Year Two : Home Improvement
They stop donating so much heat to the outdoors: attic and basement insulation, sealing and insulating heat ducts, and patching the large air leaks typical of standard construction saves them a whopping 7,100 pounds. These savings aren’t free up front, but the savings in heating and cooling bills will repay the cost over time. Besides, Mrs. Jones is handy with home repair, and does a lot of this work herself. Down to 44,500 per year.
Year Three : House and Car
The bus commute’s gone well, so Mr. Jones now buses to work all the time. They’ve worked on consolidating trips outside work, and find they can do without the second car altogether. That’s 5,900 pounds gone. They finish weatherproofing their house: beefing up wall insulation, weatherizing doors and windows, and upgrading to high performance windows. Another 1,800 pounds disappear. They’re at 36,800.
Year Four : Shed Carbon on Vacation
Instead of flying for their annual vacation, the Joneses take the train: a leisurely way to save 7,200 pounds every year. (If they took the bus, they’d save even more.) They’re at 29,600 pounds per year—halfway there a year early.
Year Five : Time to replace the car.
Thanks to consumer demand, electric cars have become widely available, and they buy one. Even charging on dirty power, they save 9,000 pounds. Household total is now 20,600.
Year Six : Hot and Cold
They improve their water system, including insulating their hot water heater and their pipes, and also lower the temperature of their water heater: 1,000 pounds down. When the old refrigerator kicks the bucket, the Joneses buy a new energy-efficient one and finally unplug a second fridge in the garage, knocking off another 1,300. Total remaining: 18,300.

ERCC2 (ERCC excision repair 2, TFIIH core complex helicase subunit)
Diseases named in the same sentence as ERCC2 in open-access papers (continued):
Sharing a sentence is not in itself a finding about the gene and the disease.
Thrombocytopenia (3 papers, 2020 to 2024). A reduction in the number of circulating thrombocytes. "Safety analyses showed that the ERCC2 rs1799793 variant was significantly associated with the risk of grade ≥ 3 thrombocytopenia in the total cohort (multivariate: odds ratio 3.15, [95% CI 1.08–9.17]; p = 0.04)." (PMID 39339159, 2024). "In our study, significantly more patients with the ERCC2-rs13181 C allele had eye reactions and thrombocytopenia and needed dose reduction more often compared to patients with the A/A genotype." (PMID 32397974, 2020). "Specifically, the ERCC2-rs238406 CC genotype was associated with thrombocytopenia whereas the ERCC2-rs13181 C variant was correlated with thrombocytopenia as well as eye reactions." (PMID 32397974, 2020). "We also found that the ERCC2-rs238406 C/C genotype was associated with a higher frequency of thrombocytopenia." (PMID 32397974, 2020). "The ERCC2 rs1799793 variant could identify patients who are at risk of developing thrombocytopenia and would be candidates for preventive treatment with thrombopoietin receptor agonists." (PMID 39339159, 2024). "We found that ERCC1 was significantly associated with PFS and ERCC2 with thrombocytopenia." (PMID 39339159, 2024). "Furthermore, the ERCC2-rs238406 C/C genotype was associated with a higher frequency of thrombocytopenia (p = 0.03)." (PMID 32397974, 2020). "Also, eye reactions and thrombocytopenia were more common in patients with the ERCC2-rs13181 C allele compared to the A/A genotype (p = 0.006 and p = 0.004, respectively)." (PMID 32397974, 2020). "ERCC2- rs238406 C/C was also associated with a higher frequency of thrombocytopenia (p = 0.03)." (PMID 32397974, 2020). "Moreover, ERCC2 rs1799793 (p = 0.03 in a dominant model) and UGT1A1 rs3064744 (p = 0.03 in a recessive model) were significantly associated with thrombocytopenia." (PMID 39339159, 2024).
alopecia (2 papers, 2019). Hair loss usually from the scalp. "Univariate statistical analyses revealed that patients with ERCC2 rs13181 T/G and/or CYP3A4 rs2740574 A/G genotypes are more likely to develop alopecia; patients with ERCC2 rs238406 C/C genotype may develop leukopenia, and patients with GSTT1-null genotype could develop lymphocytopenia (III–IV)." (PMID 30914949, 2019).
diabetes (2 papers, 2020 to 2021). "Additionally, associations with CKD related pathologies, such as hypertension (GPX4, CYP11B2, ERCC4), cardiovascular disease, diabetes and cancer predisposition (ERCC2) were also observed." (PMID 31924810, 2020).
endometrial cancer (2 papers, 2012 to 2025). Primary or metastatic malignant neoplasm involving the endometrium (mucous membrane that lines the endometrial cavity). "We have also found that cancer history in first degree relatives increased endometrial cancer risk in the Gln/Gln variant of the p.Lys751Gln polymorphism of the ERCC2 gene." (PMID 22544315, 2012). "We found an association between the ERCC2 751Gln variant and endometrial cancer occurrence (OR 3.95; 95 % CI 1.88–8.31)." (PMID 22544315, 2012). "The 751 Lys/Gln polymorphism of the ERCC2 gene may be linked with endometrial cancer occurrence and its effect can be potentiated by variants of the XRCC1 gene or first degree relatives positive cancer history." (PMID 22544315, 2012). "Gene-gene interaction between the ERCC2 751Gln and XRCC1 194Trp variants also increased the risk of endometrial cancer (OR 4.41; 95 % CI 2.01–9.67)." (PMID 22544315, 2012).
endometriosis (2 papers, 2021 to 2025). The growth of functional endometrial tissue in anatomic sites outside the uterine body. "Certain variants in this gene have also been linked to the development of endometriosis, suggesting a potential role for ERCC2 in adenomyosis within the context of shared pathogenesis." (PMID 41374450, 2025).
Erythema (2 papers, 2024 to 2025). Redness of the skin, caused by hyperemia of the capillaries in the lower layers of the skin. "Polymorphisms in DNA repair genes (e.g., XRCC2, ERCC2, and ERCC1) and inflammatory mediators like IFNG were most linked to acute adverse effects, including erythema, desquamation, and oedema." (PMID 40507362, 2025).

Year Seven : Close to Home
Grandma and Grandpa retire and move nearby. The Joneses now vacation within the range of their electric car, saving 3,300 pounds of CO2 each year. The city converts its bus fleet to clean electricity, which saves another 1,200 pounds. They’re down to 13,800.
Year Eight : A Few More Things Around the House
An efficient clothes washer saves carbon on its own, and saves dryer time. With all the money they’re saving, they decide it’s time to invest in a solar hot water system. Total: 2,000. Leaving 11,800.
Year Nine : Electric Bikes
While the Joneses have been on this journey, their town has responded to citizen pressure and gone bike friendly. The new bike paths make it easy for both to ride to work. To ease the hills, they buy electric bikes. There are four months of the year when they can’t bike, so they continue their usual commute patterns then. Savings: 3,500.
Year Ten : Green Power
The Joneses’ furnace has been groaning and working overtime. They replace it with an electric heat pump, which also cools the house in summer. They also buy certified green, renewable power from their electric company, and the switch from coal plants eliminates the remaining 8,300 pounds of CO2 produced by the electricity for their house and car.
Brooke Jarvis & Doug Pibel wrote this article as part of Stop Global Warming Cold, the Spring 2008 issue of YES! Magazine. Brooke is editorial assistant and Doug is managing editor of YES! Magazine.
REQUESTED CREDIT LINE: Reprinted from "Stop Global Warming Cold," the Spring 2008 issue of YES! Magazine. Address: 284 Madrona Way NE Ste 116, Bainbridge Island, WA 98110. Subscriptions: 800.937.4451 Web: www.yesmagazine.org